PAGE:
by Milele Chikasa Anana, Publisher Emeritus

It is not easy for me to publish articles on the n-word, a word that completely disgraces our ancestors. It has been a weighted decision–an emotional roller coaster and intellectual crossroads for me. I am both embarrassed and troubled by the fact that we have to launch a campaign against the n-word in 2006, well into the fourth century of its use.

Embarrassed because the enemy is us. This is a dose of internal poison, ingested in our everyday lives, digested from the irrational beliefs of those who hated us and easily passed on to one another as a form of self-hatred. This word is publicly displayed in our life every single day. Others feel embarrassed, also. One person asked me not to include a specific event in this issue. “I don’t want to be in then-issue,” she said.

Charles Hill, gifted with a rare intellect whom I first met in Italy, tells the story of a Black man who saw his mother being kicked across the street by a white man while calling the son and the mom the n-word. Pained and grieved, the son felt helpless. “It is this sense of helplessness that we give to one another with the n-word, “says Charles. Troubled because it’s as much a part of white life as ours, especially in private conversations. However, there are public displays. The largest search engines in the world show that there are nearly 5 million articles to the n-word on the internet. Most of the references are in the form of sick, sick jokes. The jokes are far too graphic to publish examples in this magazine. A small number of those 5million references provides insight into the history, etymology and glaring examples of how this word has been glorified in commercial products, even one called n-hair manufactured in Milwaukee just a few years back.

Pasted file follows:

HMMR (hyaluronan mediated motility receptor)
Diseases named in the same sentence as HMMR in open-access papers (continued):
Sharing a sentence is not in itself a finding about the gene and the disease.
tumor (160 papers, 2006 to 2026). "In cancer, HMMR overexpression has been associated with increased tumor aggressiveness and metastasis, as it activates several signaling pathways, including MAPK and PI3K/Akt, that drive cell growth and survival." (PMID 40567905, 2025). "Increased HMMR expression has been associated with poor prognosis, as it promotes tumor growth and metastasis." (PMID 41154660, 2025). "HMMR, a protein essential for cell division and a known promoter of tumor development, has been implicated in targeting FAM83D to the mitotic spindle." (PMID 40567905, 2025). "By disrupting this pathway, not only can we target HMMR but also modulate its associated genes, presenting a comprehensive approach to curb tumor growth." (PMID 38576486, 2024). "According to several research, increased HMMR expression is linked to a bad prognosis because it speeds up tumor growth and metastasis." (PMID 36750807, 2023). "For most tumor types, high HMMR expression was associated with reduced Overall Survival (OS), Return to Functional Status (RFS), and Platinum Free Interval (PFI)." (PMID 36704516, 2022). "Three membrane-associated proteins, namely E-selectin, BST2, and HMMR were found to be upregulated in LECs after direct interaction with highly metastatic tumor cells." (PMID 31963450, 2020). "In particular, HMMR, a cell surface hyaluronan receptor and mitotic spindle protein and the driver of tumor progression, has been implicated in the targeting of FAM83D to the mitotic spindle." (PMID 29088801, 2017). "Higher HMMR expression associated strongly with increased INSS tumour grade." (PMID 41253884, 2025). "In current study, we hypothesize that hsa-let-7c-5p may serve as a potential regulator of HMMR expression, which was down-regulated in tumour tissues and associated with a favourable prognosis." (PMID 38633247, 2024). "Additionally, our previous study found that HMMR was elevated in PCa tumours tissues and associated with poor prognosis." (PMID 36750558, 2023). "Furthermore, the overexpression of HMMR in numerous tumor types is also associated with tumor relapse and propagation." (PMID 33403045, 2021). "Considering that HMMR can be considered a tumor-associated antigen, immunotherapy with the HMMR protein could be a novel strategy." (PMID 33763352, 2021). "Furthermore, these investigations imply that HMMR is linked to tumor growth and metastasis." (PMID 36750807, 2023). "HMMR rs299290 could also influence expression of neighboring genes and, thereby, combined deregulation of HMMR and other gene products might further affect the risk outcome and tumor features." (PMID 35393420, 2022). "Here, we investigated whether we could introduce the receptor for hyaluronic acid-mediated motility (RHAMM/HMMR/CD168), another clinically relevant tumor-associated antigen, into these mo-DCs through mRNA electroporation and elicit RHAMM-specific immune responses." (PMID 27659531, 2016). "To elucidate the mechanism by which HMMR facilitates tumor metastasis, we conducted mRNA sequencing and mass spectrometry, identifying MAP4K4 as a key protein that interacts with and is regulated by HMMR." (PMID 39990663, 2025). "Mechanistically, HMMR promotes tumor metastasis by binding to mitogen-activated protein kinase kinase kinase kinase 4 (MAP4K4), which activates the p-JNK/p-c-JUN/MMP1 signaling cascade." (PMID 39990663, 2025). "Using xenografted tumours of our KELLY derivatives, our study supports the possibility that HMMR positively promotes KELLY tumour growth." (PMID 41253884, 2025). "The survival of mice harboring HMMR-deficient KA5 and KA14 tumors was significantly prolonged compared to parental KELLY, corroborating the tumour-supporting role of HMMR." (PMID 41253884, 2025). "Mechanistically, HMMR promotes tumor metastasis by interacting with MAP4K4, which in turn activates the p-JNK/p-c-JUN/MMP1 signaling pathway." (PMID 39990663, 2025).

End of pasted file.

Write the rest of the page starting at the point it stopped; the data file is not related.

The n-word is completely a black and white issue-either it is used in a derogatory manner or it’s academic research. We have chosen to publish a small portion of the latter, beginning on page 34.

I am thoroughly convinced that the nword is tied desperately to our future. If we consciously eliminate its use from our personal lives, we then begin a movement of self-respect that will lead to greater self-worth that will lead us to better value one another that will morph into reversing the gruesome statistics that we are faced with today. Statistics like these: only 41% of Black men graduate from high school. Sixty-nine per cent of Black children cannot read at grade level in the 4th grade. Black men earn 67% of what white men earn. Blacks account for only 12% of the U.S. population, but 44% of all prisoners. One in three Black men between the ages of 20 and 29 is under correctional supervision or control. More than 1.4 million Black men out of a total voting population of 10.5 million have lost their right to vote due to felony convictions. Black people make up only 3.2 of lawyers, 3% of doctors and less than 1% of architects in America.

These are statistics printed by the Black Star Project that sponsored the first Death to the n word funeral (see pages34-38). A large part of our self-concept-and how we view each other- is wrapped up in the n-word. The funeral re-enforced this concept for me, provided these awful statistics and gave me new zeal. Rob DZ, an artistic rapper, said “when you say ‘whasup n-word,’ you limit that person’s potential.” I had not thought about that, Rob. Thanks.

The n-word funeral has such import that articles have been published in the Wisconsin State Journal, USA Today, Boston Herald, St. Louis-Post Dispatch and the Arizona Republic, all of which can be accessed through the internet. You can join the movement, too, by self-pledging never to use the n-word again.